texture.locate(i, j); // set text cursor to specified location texture.print(text, x, y); // print some text texture.println(text); // print some text and feed a new line
Pixelbox has a built-in
A TileMap consist of:
- A name
- A tilesheet — when the tilesheet is changed, the whole map will be redrawn with the new tilesheet
- A grid of sprites from the tilesheet plus few flags to flip or rotate sprites
Once created, a tile map is rendered in one draw call only.
TileMap can be used to render a level made of sprites, or just to store game data.
You can create tile maps from your game code; But usually, you will be using Pixelbox's tools (see the Tools section below) to create and manage your maps as game assets. A map can then be retrieved by its name with Pixelbox's
getMap function. The tile map can then be drawn on screen (or in another Texture), modified, copied, pasted, resized, etc.
When stored in assets, the map is compressed to Pixelbox format to reduce file size.
Get tile map
var map = getMap('mapName'); // get a tile map by its name
To create new maps, you need to require the
var TileMap = require('pixelbox/TileMap'); var map = new TileMap(16, 16); // create a new tile map of 16 by 16 tiles
map.draw(x, y); // draw map on screen at [x, y] position draw(map, x, y); // idem, using the global draw function texture.draw(map, x, y); // draw a map in another texture map.setTilesheet(tilesheet); // set tilesheet to use for this map // The whole map is redrawn when calling this function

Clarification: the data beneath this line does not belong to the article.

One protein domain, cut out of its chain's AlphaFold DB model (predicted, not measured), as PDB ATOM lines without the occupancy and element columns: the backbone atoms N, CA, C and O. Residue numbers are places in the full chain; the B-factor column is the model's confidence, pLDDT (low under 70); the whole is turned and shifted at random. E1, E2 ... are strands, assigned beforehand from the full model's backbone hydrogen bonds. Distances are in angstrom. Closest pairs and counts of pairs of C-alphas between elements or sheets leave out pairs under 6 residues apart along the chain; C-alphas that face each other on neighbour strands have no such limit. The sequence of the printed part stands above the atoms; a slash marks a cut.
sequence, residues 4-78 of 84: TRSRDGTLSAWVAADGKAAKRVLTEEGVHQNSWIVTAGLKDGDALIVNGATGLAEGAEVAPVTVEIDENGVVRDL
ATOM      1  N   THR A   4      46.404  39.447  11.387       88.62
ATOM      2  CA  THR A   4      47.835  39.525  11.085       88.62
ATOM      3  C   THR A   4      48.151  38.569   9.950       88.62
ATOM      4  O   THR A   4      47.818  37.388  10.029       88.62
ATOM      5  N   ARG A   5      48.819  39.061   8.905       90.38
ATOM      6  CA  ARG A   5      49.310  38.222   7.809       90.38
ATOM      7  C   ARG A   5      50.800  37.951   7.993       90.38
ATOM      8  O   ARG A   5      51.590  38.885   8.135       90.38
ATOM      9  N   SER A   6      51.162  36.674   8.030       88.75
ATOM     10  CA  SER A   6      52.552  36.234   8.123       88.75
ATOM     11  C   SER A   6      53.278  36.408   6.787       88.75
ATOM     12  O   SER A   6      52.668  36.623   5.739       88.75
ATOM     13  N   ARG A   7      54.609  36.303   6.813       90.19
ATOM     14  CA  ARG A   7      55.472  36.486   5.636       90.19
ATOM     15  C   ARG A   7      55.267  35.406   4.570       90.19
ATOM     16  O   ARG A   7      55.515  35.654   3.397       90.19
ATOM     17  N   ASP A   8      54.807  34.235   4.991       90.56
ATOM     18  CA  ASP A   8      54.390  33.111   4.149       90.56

Access map content
map.get(x, y); // returns the Tile at position [x, y]. null if empty map.set(x, y, tile, flipH, flipV, flipR, flagA, flagB); // add a tile map.remove(x, y); // remove tile at position [x, y]. (set it to null) map.find(tile, flagA, flagB); // find all tiles with specified properties
Modifying maps programatically
map.resize(width, height); // resize the map (size unit is tiles) map.clear(); // Reset the whole map content by setting all its tiles to null var mapCopy = map.copy(x, y, width, height); // copy this map to a new one // x, y, width, height can be specified to copy only a rectangular part of the map map.paste(mapCopy, x, y, merge); // paste map data in the map at position offset [x, y] // if 'merge' flag is set, then null tiles will not overwrite current map tile
gamepad module allows for easy access to gamepads if the browser supports it. When the gamepad feature is enabled in the project settings, you get access to these objects on the global scope: